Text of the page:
The country’s first-ever e-jeepney and hybrid bus services were piloted in Makati. The buses are parallel electric hybrids, powered by an electric motor and a Euro 3 diesel motor. The hybrid buses ply the route from Gil Puyat Avenue (Tramo/LRT-1 Taft) to Kalayaan Avenue (C-5), which are considered among the busiest in the city’s central business district, cutting through other major roads like South Superhighway; Chino Roces, Ayala and Makati Avenues; Paseo de Roxas and EDSA.
Other major roads in the city include Gil Puyat Avenue, which connects EDSA and SLEX in the north; Ayala Avenue, an important street that runs through the Makati CBD; and Makati Avenue, which connects Ayala Avenue with Gil Puyat Avenue, also extending north to cross the Pasig River to Mandaluyong. At the center of Makati is the Ayala Triangle, a park built on the former Nielsen Air Base.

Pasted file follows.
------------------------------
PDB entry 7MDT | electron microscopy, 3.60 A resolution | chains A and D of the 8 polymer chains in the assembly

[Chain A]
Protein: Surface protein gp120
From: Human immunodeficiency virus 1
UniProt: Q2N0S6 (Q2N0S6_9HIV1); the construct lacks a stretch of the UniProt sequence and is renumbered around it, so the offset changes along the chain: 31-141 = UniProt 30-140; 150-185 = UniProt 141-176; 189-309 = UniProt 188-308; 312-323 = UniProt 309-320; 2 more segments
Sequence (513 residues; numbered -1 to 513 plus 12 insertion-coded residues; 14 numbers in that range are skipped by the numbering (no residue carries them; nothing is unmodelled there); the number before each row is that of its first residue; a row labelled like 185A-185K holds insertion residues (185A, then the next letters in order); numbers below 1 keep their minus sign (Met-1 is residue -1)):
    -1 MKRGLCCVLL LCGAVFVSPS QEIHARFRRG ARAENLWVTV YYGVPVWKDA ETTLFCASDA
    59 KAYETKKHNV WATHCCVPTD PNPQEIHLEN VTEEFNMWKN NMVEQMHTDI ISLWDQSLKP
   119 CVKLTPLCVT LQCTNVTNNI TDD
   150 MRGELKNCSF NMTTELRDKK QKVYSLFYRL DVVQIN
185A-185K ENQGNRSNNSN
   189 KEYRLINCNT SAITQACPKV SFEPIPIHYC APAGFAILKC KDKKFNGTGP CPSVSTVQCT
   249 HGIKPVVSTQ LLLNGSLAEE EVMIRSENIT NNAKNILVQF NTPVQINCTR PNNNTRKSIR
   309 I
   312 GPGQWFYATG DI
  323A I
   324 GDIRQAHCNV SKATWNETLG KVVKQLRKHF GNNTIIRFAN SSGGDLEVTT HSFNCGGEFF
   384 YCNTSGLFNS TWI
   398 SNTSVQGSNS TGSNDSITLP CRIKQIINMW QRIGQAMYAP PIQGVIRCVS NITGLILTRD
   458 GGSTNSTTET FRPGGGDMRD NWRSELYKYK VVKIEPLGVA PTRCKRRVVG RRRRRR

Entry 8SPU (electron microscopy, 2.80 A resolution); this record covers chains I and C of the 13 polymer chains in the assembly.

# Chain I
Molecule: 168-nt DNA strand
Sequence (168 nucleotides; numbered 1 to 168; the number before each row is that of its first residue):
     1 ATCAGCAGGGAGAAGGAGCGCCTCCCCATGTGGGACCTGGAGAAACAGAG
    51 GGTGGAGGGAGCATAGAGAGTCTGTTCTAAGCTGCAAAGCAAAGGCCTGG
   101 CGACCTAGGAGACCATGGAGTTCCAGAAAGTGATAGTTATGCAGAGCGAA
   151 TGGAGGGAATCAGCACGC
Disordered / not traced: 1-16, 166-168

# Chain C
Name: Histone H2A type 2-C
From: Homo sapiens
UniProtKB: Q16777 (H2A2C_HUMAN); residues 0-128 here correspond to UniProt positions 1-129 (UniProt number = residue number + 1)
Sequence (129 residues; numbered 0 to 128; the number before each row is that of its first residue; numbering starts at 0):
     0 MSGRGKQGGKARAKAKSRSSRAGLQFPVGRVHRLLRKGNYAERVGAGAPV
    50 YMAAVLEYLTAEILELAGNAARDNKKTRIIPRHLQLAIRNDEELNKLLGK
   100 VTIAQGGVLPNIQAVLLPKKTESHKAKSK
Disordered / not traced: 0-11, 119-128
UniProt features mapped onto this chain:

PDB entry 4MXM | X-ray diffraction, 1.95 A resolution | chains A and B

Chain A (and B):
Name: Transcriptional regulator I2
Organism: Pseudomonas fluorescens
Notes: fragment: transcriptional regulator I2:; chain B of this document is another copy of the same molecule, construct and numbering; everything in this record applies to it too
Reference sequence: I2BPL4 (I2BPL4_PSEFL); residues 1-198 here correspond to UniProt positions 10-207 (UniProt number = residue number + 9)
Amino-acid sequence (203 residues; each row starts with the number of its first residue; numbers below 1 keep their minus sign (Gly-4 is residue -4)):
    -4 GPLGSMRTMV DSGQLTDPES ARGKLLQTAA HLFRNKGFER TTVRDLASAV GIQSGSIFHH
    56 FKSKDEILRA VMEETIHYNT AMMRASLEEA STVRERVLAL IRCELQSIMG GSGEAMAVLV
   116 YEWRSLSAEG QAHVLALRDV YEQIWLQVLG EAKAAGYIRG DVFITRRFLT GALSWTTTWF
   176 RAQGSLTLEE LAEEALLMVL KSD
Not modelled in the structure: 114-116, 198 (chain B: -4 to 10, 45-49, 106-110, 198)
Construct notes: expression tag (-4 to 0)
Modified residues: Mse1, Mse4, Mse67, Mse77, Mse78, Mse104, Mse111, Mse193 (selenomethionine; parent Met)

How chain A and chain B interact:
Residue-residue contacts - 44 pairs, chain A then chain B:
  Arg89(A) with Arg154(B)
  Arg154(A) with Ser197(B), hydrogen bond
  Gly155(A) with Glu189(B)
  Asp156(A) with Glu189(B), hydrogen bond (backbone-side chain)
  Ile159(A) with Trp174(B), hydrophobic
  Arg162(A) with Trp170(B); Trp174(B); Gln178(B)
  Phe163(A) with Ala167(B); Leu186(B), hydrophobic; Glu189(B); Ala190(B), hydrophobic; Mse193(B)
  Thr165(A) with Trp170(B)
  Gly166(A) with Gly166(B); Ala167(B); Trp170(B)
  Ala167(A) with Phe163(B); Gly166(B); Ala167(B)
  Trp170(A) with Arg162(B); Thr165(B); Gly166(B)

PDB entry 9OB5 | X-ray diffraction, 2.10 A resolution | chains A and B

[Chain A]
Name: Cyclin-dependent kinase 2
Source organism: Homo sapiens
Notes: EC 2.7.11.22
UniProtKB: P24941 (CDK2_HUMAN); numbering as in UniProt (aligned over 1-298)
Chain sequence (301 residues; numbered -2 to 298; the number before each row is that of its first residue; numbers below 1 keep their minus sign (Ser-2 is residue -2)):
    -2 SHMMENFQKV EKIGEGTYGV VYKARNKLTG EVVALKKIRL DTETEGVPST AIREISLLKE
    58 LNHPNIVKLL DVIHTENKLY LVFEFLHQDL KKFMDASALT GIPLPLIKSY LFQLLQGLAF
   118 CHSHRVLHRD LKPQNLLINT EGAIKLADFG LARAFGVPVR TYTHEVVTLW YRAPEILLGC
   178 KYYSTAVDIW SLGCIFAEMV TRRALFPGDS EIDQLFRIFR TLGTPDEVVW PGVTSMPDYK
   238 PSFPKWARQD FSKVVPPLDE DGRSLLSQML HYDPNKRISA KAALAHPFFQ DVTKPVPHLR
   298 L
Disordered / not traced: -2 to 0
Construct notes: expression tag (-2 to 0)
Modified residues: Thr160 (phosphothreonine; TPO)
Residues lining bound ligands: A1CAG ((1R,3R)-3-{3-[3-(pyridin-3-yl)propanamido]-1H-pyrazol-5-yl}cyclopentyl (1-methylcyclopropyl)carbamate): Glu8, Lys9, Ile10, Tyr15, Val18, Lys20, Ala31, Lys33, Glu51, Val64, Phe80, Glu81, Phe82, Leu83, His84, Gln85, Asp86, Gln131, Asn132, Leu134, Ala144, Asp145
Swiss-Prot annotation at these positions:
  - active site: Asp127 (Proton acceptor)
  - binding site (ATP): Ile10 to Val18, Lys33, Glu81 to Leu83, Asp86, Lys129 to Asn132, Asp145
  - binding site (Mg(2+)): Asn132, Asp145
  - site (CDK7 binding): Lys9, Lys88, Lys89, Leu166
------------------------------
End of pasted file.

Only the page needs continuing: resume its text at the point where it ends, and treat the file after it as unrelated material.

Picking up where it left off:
The Metro Rail Transit (MRT-3) on EDSA has four stations located in Makati: Guadalupe, Buendia, Ayala and Magallanes.
The Philippine National Railways has three stations: Buendia, Pasay Road and EDSA.
In 2013, the National Economic and Development Authority (NEDA) worked on a feasibility study for a $1.75 billion monorail project. The proposed 12.56-kilometer elevated monorail is envisioned to connect Makati, Bonifacio Global City and Pasay through the MRT Line 3 as well as the Ninoy Aquino International Airport. The present alignment being considered starts from the MRT-3 (Guadalupe Station), enters Bonifacio Global City through the north gate and ends at Ninoy Aquino International Airport Terminal 3. If approved, the monorail project can be completed by 2016.
In 2015, the NEDA (National Economic Development Authority) approved the Public-Private Partnership project for the Philippine’s first subway which will have stations at key points in Makati namely MRT3-Buendia, Ayala-EDSA, Ayala Triangle, Makati Post Office and PNR-Buendia.
The city is 20 minutes away from the Ninoy Aquino International Airport.